Interestingly this Dudley Character Area in Richmond, is in part thanks to Richard Seddon & “prominent local architects”: Hurst Segar, Cecil Wood, Barlow and England creating architectural designed social housing.
Richard Seddon, concerned at the number of homeless and substandard conditions, decided that the the State should play a larger part in housing. Seddon came from England and had seen for himself good quality council housing available to low income families.
This Character Area is an important part of Richmond’s identity/heritage & should be protected, especially after so many buildings were lost after the earthquakes.
Richmond Housing History
“My last article (November 2008) said that State housing was introduced in 1936. I should have said it was re-introduced in 1936. In 1905 the government introduced the Workers Dwelling Act which would allow for the purchasing of land and the construction of affordable homes for workers at what was to be modest rents.
34 designs were selected from 130 submitted by architects throughout New Zealand. Some of these homes were built in poorly selected locations away from public transport and at rents beyond the reach of many. A second act passed in 1910 increased the cost limits further still.
Richard Seddon, concerned at the number of homeless and substandard conditions, decided that the State should play a larger part in housing. Seddon came from England and had seen for himself good quality council housing available to low income families.
These homes could be leased with the right of renewal or could be purchased outright with the proviso that upon the death of the owner, ownership would return to the State. Seddon said it would give relief from profit hungry landlords, however, many workers with a bring home pay of three pounds per week, found the rents of up to 15 shillings a week beyond them.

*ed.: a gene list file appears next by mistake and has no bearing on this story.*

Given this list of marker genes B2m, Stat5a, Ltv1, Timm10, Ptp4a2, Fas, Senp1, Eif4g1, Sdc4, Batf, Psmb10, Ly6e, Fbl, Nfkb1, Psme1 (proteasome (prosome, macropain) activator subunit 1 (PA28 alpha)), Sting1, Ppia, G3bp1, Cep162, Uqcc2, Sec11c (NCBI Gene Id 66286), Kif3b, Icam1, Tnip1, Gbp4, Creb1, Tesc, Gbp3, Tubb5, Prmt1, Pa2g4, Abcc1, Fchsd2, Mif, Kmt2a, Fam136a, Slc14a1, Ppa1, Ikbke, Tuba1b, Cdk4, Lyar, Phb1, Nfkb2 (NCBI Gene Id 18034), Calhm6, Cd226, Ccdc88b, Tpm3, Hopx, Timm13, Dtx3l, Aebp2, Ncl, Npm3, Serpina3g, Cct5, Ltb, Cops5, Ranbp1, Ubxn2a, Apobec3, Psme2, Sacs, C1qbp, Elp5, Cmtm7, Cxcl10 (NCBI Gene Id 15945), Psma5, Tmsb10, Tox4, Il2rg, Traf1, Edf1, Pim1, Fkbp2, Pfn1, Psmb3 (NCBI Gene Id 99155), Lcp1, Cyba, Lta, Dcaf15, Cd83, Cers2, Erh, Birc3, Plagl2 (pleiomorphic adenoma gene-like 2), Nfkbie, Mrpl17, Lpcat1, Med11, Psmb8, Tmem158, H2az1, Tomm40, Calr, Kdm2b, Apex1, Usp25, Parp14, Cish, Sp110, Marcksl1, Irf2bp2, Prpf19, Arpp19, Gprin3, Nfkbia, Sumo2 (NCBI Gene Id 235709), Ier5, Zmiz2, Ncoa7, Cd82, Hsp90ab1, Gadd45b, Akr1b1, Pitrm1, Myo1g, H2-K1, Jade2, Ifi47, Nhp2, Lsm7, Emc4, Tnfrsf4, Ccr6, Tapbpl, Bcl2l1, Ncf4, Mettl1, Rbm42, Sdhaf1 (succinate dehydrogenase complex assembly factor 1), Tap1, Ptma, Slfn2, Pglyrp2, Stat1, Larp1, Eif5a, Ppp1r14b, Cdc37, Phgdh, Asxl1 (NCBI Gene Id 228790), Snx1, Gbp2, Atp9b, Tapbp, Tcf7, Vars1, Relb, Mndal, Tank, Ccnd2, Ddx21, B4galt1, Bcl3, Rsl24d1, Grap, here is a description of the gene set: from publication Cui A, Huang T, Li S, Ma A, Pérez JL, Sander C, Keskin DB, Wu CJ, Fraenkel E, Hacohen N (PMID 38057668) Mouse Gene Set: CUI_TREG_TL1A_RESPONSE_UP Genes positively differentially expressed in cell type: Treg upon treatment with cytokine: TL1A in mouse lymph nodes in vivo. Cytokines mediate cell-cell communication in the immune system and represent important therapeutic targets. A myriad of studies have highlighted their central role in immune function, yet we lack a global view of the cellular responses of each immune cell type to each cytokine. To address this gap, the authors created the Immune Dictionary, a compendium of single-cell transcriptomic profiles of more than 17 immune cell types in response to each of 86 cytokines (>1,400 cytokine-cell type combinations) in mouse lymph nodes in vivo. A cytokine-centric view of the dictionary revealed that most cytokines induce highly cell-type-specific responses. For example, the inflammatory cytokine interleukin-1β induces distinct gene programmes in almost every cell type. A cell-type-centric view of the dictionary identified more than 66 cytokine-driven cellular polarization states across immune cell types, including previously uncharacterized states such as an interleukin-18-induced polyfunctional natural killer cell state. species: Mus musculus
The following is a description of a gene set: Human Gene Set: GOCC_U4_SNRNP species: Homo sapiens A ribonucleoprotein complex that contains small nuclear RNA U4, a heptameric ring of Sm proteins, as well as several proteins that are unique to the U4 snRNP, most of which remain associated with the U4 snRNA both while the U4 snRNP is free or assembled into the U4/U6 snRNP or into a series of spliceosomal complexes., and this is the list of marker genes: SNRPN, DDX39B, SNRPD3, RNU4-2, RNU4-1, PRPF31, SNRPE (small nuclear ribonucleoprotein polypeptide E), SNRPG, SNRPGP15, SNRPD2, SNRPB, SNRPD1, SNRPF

When this early experiment was finished, over 640 homes had been built throughout the country. In Christchurch, some of these homes were designed by some prominent local architects including Hurst Segar, Cecil Wood, Barlow and England.
Three pockets of these homes were built in Christchurch in 1918 to 1920, one being in Chancellor Street. This small group of homes run between Julius Terrace and Shirley Road. They are still standing. Over the years some have rented and some altered beyond recognition but recent years have seen a turn around with new owners restoring and putting back the lost character and charm. Of the three pockets of these homes built in Christchurch, little remains of the other two, so Chancellor Street is unique in the fact that they are all still there and are in good hands.
It would be interesting to know how many of these original 640 homes still exist throughout the country. Following this initial building programme nothing happened until 1934 when 600 homes were built, then the following year the newly elected Labour government decided to make State rental housing available to everyone.
State architects produced a variety of plans and private builders could contract to build them but the standard was so high not everyone wanted to.”
(Chancellor Street Today by Alan Williamson, Richmond Community News, February 2009)